Lai Chau province, especially between Muong Lay and Lai Chau town is some of the most spectacular scenery you can see in the far northwest of Vietnam.
The limestone mountains are striking, making it yet another 'Halong Bay on the Land', with abrupt peaks reaching into the distance in misty shades of green and grey, and on a clear day you can spy some of the larger peaks rising from the Chinese side of the border. As it is off-limits to casual travel, the area around Lai Chau town is as close as you're likely to get to the Chinese frontier in this part of the country. The border crossing is not open to foreigners.
Renamed from the original Tam Duong, the new Lai Chau town is a good place to break up the trip between Sapa and Muong Lay, but few would choose to overnight here otherwise. It's a functional hub for both the local Montagnards, who come to buy and sell, and for those involved in all the various construction projects going on in the area.
The surrounding vistas are characterised as much by brown dirt as they are green hills, as mountain slopes are scooped away to create flat land for future development.
The contrast with nearby Sapa is stark in terms of the natural beauty of the place, though, of course, wandering a couple of kilometres in any direction improves the situation dramatically, and there are still plenty of mysterious limestone cliffs to gaze at on the horizon.
A more welcome difference between here and Sapa is that the locals don't attempt to sell everything they have to every tourist they spy.
You can skip right past Lai Chau without regret on a non-stop bus ride between Sapa and Muong Lay, but cyclists and most motorbikers will want to make it their home for the night. There's a cave nearby, Dong Thieu Duong, accessible by a one hour hike, that's a good day-trek if you happen to stay longer.
The area has a large number of ethnic minorities, and new roads have made the mountain-top village of Sinh Ho a good destination for a day trip, or a a stop-off on the way through. The region is particularly popular with cyclists, which is starting to make the unassuming town of Phong To, 30 km east of Lai Chau town, a place to park for the night. The new Lai Chau town doesn't have a whole lot to offer, and is the site of a lot of development which is impinging on the scenic views, but it's perfectly-positioned for an overnight between Sapa and Muong Lay.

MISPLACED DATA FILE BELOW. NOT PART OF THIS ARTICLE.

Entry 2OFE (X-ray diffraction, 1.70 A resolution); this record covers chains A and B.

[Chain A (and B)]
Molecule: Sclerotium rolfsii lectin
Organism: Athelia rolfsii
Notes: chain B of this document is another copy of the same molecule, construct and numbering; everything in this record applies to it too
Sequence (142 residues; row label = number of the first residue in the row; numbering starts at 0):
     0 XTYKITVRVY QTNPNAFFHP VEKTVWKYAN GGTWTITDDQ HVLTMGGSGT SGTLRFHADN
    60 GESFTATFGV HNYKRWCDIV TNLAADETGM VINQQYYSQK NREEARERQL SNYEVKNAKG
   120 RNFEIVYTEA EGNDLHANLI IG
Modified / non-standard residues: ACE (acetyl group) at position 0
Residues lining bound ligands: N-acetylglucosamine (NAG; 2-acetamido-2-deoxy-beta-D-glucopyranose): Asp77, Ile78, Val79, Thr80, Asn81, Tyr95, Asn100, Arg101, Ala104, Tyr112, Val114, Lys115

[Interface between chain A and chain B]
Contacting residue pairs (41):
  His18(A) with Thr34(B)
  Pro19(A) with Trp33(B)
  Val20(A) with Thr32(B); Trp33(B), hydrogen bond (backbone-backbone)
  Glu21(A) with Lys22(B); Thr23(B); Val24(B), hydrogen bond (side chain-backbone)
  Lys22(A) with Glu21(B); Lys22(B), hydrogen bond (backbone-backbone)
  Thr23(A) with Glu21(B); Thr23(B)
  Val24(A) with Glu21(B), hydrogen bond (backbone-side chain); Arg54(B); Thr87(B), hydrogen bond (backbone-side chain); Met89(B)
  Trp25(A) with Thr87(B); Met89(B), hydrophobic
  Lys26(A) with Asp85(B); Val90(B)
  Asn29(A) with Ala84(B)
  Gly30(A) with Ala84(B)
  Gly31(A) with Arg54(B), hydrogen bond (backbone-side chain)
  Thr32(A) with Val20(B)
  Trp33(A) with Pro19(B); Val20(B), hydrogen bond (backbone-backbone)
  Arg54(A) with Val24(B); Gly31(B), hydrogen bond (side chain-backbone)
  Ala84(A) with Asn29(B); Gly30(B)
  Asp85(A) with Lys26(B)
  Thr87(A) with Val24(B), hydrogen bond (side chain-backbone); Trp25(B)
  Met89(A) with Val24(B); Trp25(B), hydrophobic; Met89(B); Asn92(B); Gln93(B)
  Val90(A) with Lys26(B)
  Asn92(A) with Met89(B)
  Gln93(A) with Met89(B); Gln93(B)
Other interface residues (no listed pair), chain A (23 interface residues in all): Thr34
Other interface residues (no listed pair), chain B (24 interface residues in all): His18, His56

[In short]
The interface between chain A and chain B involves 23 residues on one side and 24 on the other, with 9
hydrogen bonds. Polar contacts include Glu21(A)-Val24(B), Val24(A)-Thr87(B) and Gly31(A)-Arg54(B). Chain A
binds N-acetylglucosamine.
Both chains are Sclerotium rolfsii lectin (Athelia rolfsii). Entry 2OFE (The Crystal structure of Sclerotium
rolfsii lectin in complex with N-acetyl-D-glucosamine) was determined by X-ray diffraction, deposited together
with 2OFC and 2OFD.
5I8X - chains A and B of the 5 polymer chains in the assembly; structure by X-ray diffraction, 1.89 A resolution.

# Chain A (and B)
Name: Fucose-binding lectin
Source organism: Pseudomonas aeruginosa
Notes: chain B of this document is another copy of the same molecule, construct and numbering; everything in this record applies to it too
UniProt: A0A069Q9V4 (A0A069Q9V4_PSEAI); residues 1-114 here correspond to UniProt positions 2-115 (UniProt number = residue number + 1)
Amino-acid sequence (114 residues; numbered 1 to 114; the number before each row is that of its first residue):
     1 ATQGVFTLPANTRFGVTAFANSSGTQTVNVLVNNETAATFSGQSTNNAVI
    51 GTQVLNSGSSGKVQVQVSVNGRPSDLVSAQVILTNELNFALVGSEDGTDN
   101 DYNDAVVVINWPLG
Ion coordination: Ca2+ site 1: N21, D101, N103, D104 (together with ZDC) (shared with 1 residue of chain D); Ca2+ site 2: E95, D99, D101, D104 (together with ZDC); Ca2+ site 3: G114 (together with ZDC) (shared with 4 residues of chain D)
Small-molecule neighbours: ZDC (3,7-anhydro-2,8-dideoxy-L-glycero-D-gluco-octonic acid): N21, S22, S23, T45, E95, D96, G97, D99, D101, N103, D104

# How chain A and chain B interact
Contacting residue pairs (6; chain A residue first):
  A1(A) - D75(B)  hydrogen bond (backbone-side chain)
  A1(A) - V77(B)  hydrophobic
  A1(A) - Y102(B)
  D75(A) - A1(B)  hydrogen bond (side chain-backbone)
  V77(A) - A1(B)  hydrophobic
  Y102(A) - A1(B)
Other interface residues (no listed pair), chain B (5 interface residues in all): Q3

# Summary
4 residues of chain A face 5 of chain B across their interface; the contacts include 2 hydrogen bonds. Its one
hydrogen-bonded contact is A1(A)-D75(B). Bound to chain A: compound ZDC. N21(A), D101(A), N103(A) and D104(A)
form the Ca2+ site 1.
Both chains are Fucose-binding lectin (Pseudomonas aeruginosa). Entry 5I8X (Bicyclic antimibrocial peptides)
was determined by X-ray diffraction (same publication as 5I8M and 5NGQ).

The Name Game
As a result of the massive dam construction, the landscape of Lai Chau is set to change substantially when a number of towns and their surrounds are submerged. As a result of this, the Vietnamese government has changed a lot of the names of towns in Lai Chau province, or rather has switched a lot of the names around, leading to confusion. Many people still show up to the old Lai Chau expecting to arrive in the old one, and vice versa. Most of the maps we've seen, even some very good ones, are outdated on this score and yours is likely to be as well.
For those traveling between Dien Bien Phu and Sapa, this is a beautiful place to rest for an hour or two. Situated on high mountainous region in the north west of Vietnam, Lai Chau is blessed with views of the Da River, China to the north and Laos to the west.
Surrounded by natural beauty, Lai Chau is a good place for hiking and trekking. As you explore you will discover caves, springs and friendly villagers from Myanmar's ethnic groups. Although this is a good place to take a break, accommodation is scarce and it is better to continue traveling after taking an hour or two to explore.